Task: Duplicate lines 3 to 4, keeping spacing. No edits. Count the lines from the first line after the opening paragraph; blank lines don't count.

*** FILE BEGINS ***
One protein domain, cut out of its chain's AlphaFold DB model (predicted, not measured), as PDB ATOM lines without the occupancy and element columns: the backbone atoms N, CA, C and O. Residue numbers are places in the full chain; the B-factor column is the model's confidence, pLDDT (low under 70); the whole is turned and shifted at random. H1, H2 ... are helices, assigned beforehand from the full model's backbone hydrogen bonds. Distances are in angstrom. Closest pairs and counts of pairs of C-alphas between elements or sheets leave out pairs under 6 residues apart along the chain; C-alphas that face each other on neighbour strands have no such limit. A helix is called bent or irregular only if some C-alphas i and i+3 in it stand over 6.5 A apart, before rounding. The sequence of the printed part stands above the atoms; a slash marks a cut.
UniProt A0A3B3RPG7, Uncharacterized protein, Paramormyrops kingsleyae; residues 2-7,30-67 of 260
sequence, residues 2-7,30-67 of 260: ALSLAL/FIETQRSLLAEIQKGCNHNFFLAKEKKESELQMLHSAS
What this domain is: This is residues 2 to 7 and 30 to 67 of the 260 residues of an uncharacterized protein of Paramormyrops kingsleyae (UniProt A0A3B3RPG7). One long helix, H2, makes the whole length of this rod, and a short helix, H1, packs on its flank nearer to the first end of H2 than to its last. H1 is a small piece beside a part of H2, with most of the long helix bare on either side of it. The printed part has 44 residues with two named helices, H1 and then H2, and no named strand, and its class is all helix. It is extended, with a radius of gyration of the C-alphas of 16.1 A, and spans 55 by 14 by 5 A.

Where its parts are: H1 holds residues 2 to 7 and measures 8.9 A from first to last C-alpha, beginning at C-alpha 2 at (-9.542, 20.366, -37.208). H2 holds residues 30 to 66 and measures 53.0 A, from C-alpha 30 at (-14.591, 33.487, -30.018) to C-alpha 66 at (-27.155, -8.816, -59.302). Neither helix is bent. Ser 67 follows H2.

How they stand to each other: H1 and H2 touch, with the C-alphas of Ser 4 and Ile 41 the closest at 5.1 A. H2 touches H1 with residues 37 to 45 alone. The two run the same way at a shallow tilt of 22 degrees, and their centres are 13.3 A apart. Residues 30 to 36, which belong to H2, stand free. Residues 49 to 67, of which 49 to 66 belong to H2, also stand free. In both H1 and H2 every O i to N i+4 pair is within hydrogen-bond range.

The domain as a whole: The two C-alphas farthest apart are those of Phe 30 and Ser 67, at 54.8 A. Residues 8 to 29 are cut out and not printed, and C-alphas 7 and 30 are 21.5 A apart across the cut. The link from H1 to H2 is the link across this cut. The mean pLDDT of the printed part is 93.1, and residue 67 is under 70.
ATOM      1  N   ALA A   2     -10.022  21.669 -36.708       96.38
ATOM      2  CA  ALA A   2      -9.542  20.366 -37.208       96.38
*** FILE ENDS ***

What this domain is: This is residues 2 to 7 and 30 to 67 of the 260 residues of an uncharacterized protein of Paramormyrops kingsleyae (UniProt A0A3B3RPG7). One long helix, H2, makes the whole length of this rod, and a short helix, H1, packs on its flank nearer to the first end of H2 than to its last. H1 is a small piece beside a part of H2, with most of the long helix bare on either side of it. The printed part has 44 residues with two named helices, H1 and then H2, and no named strand, and its class is all helix. It is extended, with a radius of gyration of the C-alphas of 16.1 A, and spans 55 by 14 by 5 A.

Where its parts are: H1 holds residues 2 to 7 and measures 8.9 A from first to last C-alpha, beginning at C-alpha 2 at (-9.542, 20.366, -37.208). H2 holds residues 30 to 66 and measures 53.0 A, from C-alpha 30 at (-14.591, 33.487, -30.018) to C-alpha 66 at (-27.155, -8.816, -59.302). Neither helix is bent. Ser 67 follows H2.